TOKYO -- Fitch Ratings cut Toyota's top-notch credit rating, blaming the world's auto market slump and surging yen -- the latest sign that even Japan's top automaker is suffering from the global slowdown.
Fitch also cited high material costs as another challenge as it lowered its rating on Toyota two notches to "AA" from "AAA," with a negative outlook, meaning the rating could be lowered in the next year or two.
"Toyota is suffering severely from the ongoing turmoil in the global automotive sector," said Tatsuya Mizuno, a Fitch director.
The move could raise borrowing costs for Toyota as investors and lenders typically want to be compensated more as credit ratings decline.
But Toyota spokesman Paul Nolasco said Fitch's downgrade won't hurt the company's business.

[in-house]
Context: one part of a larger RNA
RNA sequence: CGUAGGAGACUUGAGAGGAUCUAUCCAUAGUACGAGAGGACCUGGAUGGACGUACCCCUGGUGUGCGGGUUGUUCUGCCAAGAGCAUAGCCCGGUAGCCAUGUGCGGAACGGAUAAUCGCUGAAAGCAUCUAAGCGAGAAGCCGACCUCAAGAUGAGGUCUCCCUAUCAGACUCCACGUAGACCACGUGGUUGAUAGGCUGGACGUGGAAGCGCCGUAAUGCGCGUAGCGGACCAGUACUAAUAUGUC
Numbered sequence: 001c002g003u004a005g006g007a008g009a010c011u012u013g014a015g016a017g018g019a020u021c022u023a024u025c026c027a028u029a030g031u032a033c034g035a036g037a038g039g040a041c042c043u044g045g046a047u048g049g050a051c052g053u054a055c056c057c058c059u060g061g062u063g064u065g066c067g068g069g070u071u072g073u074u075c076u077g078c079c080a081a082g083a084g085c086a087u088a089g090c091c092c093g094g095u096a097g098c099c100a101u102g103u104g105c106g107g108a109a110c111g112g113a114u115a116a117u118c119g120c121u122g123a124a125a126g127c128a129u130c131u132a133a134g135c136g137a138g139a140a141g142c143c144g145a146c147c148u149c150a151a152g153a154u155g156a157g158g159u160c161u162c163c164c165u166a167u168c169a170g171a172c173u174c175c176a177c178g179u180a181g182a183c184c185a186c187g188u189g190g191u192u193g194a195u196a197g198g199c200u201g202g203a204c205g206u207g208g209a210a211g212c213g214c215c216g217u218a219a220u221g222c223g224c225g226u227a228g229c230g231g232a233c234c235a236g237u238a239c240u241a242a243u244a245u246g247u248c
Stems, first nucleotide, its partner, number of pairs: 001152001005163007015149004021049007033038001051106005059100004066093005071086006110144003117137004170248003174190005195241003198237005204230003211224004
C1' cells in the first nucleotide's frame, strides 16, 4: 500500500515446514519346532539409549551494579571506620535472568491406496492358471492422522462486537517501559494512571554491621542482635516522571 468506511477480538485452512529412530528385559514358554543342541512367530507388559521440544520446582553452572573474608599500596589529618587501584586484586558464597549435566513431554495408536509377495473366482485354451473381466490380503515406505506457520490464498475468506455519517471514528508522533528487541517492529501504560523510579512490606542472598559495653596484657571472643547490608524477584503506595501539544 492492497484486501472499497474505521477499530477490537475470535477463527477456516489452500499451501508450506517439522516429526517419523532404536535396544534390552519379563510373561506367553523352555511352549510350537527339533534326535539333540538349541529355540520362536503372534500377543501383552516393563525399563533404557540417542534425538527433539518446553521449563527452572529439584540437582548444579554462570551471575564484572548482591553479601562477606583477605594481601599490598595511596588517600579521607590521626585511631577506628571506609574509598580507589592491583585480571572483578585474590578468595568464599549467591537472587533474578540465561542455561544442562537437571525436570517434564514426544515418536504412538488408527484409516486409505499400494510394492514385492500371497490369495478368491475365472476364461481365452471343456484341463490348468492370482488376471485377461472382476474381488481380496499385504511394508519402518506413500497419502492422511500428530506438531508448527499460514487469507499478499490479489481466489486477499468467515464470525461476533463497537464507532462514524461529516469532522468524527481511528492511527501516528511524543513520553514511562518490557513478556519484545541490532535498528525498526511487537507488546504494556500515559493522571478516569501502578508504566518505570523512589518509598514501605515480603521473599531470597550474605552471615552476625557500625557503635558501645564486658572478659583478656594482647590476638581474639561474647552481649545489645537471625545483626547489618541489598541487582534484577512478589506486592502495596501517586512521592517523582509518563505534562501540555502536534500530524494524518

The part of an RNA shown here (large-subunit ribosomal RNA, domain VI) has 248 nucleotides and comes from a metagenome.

"We believe investors abroad and here fully understand our business strength and solid capital footing," he said.
The simultaneous slowdown in the major auto markets and the appreciation of the yen, which erodes the overseas earnings of Japanese exporters, were among the "multiple negative developments" battering Toyota's earnings, said Mizuno.
"In Fitch's view, the negative developments in the industry are so substantial and fundamental, that even the strongest player -- Toyota -- can no longer support a 'AAA' rating," he said.
Toyota still has a top credit rating from other international services Moody's and Standard & Poor's. "AAA" shows exceptional strong capacity for payment of financial commitments, while "AA" shows very high credit quality.
Compared to their money-losing American counterparts, such as General Motors and Ford, Japanese automakers are faring better in riding out damage from the global slowdown and the recent jump in gas prices because of their reputation for fuel-efficient models.
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